ANIMAL Teachers

WARM-BLOODED ONES


BAT FAMILY

Facing the Shadows

Bat

The Bat Family (The Order Chiroptera) accounts for one fifth of the mammal species on earth. The only Mammals on earth to fly, Bat Family is divided into two groups – Megachiroptera, the large Fruit Bats of the Old World, and Microchiroptera, the smaller Bats that people know worldwide.

Known as “Flying Foxes”, Megachiroptera have foxlike faces with large eyes. Flying with steady wing beats, Flying Foxes rely on their sense of smell and sight to navigate. With wide spans the size of a small adult, These Bats, also, use their wings as flippers for swimming. Flying Foxes feed on fruit, pollen, and nectar. Vital to the forests they live in, They promote the growth of new plants.

Microchiroptera hunt at night, using echolocation to locate Insects. In addition, these Bats eat fruit and pollen. They roost in caves, under bridges, any place where the temperature of the air remains stable.

Bats are social animals living in huge colonies. In their colonies, They have Nurseries for Mothers and Pups. Contrary to superstitions, Bats do not become entangled in people’s hair. Exceptionally long lived for small Mammals, Bats will enter a state of torpor to conserve energy.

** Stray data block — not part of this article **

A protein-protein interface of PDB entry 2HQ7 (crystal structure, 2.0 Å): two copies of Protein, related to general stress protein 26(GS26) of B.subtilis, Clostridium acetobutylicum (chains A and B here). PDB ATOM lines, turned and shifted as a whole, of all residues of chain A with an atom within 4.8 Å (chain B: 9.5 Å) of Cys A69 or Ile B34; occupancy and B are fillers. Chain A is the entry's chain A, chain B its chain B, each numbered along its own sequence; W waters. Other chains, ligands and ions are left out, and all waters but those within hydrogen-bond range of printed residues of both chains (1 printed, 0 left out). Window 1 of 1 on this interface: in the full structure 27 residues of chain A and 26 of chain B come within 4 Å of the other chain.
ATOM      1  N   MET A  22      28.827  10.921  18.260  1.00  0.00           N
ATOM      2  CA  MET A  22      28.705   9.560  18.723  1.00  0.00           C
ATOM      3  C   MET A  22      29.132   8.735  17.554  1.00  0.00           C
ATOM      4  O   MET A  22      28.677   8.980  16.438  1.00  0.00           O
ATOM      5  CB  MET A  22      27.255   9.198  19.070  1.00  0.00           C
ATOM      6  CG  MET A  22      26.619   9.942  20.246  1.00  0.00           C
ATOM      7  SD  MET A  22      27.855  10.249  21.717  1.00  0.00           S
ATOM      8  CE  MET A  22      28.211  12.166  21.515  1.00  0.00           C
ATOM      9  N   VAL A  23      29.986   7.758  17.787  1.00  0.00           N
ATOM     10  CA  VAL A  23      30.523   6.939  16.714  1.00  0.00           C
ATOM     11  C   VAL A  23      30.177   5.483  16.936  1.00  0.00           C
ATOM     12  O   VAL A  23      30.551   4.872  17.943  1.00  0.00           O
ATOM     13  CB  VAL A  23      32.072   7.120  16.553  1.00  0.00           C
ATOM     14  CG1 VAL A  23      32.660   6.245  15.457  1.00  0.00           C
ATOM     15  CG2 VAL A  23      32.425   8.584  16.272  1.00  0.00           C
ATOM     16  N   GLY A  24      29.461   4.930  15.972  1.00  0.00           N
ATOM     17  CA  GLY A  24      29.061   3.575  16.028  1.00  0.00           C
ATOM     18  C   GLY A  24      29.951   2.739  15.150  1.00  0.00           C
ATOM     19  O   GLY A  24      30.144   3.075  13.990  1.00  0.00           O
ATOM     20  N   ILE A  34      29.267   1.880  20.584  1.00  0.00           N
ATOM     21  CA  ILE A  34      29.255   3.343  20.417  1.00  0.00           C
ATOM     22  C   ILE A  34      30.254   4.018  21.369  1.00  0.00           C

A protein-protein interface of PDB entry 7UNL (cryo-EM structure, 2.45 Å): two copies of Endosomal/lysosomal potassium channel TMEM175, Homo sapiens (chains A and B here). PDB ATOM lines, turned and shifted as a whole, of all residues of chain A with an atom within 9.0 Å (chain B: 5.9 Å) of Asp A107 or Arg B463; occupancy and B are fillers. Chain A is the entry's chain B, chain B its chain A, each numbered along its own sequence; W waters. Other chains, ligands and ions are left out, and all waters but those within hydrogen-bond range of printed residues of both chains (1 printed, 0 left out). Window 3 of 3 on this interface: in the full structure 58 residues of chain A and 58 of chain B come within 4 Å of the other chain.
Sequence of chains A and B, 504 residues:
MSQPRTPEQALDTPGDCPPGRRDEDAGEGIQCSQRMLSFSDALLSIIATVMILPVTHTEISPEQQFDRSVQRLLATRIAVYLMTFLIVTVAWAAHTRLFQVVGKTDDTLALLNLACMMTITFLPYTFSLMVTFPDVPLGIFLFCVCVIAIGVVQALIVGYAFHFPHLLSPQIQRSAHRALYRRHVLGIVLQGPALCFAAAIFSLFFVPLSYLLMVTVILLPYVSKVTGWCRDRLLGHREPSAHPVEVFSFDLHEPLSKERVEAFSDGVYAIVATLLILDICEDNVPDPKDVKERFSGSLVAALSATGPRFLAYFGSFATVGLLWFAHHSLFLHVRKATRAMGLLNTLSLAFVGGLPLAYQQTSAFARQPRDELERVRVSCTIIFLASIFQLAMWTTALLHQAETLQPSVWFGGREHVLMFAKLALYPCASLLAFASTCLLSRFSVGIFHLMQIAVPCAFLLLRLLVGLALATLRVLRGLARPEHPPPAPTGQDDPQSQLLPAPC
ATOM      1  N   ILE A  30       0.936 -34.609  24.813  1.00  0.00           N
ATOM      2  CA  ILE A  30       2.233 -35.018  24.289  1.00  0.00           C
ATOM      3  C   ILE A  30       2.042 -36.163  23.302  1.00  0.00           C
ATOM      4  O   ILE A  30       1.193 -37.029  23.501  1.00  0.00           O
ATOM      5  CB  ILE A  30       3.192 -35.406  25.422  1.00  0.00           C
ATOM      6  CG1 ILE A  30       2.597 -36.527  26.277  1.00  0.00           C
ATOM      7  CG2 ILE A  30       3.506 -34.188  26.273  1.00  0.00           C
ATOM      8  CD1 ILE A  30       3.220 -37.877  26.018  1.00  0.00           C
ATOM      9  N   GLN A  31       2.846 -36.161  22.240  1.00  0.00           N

In Western countries, Bats thought are symbols of desolation and the underworld. One reason is because They could not be classified as any known animal. In the Medieval European mind, this is in violation of God’s Laws. However, in China, Bats bring good luck and happiness. In fact, the Chinese word “fu” means either “bat” or “blessings”.

Fear of bats is fear of the shadows. Bats teach you to face your fears. They navigate through dark places with their echolocation. Bats can be your guides through the known places of your fears.

Fruit Bat

(Fruit Bat)

Bat Family’s Wisdom Includes:
Listen to Echoes
Finding New Understandings
Living in Cities
Finding Your Way in Unfamiliar Places
Developing a Fresh Outlook and Perspective
Finding Happiness and Good Luck

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Drawing of "Bat" copyrighted by Mary Ann Sterling. Photo of Fruit Bat courtesy of U.S. Fish and Wildlife Service

Va. Carper

Animal Teachers